The speakers will present an overview of their recently completed, NSF funded, research project in the area of statistics education. The main focus of our research was a study of the impact of highly student-centered discovery projects in statistics on students’ learning and disposition. This multi-year study included instructors at institutions around the United States, had both quantitative and qualitative components, and sought to better understand what factors might influence the effectiveness of these projects. We will describe the major objectives of our project; such as the materials we prepared, the workshop conducted for our pilot instructors, and other dissemination efforts of the speakers.
This report focuses on two projects in statistics education that were partnerships between statisticians, researchers and teachers. It explores the factors that contributed to the success of these projects.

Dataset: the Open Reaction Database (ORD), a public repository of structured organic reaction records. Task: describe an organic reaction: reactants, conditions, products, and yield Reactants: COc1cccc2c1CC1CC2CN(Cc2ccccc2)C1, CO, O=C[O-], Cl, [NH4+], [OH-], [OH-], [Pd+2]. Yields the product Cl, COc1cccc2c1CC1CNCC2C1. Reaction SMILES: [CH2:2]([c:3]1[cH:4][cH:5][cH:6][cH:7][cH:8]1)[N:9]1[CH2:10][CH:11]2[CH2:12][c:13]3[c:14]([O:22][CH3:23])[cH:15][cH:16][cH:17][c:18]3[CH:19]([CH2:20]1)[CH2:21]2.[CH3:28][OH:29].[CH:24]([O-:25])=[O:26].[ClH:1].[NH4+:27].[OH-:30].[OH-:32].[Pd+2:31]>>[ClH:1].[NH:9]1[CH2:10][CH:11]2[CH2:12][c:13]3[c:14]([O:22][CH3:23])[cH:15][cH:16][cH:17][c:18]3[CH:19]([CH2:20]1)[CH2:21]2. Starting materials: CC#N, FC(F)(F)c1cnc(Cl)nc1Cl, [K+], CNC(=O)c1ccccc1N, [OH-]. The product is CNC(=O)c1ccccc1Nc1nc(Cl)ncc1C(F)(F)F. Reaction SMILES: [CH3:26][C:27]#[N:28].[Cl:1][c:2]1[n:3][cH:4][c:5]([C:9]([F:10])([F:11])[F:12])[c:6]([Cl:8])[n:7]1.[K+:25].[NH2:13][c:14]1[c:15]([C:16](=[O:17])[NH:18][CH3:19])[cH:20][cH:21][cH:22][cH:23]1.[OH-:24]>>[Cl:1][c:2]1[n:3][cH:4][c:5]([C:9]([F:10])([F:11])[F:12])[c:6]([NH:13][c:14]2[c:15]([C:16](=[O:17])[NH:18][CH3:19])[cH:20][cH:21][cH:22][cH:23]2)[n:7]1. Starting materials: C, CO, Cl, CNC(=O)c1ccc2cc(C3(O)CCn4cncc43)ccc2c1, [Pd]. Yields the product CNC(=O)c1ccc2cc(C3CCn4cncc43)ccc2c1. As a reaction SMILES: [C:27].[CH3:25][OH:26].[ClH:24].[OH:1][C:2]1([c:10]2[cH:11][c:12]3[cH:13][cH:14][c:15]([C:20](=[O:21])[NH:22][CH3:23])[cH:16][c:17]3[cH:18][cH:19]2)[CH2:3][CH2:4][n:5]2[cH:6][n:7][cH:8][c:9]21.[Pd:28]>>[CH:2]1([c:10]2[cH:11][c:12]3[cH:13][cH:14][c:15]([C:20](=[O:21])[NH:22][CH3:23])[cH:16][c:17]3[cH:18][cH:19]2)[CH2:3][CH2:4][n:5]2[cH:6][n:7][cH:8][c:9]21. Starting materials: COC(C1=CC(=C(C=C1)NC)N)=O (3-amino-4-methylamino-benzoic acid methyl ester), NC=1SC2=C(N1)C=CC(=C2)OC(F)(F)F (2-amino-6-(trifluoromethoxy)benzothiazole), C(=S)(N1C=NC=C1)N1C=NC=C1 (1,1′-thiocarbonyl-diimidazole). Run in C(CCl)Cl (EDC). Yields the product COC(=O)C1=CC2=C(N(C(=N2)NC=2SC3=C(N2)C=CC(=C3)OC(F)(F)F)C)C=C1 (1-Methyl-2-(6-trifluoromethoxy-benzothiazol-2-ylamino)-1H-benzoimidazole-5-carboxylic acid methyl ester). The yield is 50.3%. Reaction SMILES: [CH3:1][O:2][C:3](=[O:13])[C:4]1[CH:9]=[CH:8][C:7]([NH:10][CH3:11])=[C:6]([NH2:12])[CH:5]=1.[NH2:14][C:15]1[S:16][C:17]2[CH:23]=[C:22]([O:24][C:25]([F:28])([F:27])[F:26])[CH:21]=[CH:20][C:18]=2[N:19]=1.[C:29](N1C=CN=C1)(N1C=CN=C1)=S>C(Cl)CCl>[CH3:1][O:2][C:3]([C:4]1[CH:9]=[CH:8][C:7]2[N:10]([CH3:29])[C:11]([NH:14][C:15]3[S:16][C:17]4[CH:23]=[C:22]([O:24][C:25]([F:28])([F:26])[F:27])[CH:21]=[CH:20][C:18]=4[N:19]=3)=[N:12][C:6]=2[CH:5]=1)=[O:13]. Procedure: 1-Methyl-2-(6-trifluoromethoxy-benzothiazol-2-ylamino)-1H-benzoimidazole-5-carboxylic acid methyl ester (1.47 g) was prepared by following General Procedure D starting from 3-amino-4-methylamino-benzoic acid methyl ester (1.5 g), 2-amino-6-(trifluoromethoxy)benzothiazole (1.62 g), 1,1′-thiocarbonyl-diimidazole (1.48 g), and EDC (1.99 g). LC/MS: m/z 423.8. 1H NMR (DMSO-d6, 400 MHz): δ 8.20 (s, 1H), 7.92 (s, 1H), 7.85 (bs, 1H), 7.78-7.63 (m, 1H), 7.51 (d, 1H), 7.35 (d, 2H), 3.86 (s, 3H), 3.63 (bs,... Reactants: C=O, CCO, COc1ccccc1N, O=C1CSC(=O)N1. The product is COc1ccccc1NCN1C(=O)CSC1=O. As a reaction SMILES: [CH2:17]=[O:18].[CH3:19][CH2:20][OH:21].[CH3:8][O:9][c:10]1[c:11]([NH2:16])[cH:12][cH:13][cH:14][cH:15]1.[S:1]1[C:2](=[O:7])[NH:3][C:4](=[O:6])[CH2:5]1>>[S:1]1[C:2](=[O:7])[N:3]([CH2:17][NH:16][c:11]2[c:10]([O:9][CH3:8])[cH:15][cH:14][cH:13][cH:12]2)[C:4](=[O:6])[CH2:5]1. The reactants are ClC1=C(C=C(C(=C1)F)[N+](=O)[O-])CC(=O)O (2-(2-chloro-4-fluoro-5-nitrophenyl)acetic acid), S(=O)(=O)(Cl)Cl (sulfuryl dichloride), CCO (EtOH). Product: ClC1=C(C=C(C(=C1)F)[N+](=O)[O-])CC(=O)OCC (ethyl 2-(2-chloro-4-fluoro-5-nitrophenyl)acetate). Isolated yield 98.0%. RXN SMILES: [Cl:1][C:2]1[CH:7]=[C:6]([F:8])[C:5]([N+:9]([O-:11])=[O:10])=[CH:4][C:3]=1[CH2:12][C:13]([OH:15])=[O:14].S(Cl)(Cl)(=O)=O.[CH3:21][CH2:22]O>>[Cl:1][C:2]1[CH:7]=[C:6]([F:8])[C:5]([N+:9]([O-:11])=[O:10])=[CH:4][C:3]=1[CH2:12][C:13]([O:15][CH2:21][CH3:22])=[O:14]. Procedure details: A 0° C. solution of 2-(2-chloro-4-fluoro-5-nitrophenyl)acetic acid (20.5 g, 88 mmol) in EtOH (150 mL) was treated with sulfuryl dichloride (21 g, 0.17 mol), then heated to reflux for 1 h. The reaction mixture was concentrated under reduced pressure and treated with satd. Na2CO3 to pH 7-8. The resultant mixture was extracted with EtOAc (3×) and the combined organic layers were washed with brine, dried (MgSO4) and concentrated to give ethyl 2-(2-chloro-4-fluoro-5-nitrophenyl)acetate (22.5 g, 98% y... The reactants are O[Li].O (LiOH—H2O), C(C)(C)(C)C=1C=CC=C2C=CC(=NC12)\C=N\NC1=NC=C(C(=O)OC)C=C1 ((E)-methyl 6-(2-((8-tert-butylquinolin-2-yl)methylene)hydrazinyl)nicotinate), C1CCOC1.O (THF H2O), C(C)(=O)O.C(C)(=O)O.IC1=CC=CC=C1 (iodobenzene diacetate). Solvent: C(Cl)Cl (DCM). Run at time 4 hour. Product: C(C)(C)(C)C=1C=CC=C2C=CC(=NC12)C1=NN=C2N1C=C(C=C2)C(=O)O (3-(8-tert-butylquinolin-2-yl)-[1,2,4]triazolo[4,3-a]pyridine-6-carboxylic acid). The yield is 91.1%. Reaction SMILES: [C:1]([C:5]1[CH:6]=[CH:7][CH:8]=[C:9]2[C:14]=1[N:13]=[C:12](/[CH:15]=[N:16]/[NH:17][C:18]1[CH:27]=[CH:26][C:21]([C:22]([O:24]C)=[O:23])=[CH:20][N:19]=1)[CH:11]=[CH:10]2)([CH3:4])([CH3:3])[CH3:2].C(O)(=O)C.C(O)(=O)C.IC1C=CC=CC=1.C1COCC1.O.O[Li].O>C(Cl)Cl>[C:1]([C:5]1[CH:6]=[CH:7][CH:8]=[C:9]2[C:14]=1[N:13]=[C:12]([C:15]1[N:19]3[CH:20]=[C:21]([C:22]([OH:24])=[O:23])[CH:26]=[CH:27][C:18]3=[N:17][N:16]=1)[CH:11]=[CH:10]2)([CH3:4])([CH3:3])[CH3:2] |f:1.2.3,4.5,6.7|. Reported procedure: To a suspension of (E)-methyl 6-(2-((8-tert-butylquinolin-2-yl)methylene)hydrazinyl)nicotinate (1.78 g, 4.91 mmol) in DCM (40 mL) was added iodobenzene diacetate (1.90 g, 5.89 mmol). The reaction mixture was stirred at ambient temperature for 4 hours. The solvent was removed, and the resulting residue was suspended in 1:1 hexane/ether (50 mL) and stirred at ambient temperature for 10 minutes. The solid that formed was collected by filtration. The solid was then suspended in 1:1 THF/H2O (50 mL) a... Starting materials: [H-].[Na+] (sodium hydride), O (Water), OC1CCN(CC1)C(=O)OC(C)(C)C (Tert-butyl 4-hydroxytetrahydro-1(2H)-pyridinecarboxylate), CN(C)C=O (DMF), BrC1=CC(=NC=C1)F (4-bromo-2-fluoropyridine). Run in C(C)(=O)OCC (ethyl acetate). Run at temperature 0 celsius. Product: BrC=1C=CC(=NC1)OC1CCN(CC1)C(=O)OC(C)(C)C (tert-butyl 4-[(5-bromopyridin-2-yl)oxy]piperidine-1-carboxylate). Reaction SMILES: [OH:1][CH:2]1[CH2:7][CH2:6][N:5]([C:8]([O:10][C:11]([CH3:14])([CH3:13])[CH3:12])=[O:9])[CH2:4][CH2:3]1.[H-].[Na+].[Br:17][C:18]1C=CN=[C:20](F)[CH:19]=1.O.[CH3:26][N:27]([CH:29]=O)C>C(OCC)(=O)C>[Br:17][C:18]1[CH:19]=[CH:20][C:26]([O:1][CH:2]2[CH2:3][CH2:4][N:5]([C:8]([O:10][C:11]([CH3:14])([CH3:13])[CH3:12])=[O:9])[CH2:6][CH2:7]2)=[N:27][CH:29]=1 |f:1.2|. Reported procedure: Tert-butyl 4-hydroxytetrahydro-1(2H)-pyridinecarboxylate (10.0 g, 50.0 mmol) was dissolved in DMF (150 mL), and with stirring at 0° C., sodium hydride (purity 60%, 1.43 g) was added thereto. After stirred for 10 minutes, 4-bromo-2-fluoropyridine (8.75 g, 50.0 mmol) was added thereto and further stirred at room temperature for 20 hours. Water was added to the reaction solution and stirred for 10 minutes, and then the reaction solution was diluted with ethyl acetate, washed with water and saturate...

Projects in Statistics Courses - Austin Community College
3 Having students do projects in a statistics course is not a new idea; descriptions of two successful implementations, one forengineering students and one for MBA students, can be found in and . At St. Joseph's University,students (usually math majors) in our calculus-based statisticscourse are routinely required to do projects at the end of thesemester. Students majoring in sociology and psychology take aresearch methods course in their major departments, in which theymust complete a project. It seemed that requiring projects in an elementary statistics course would be just as valuable an experience, even if the projects were somewhat limited in scope.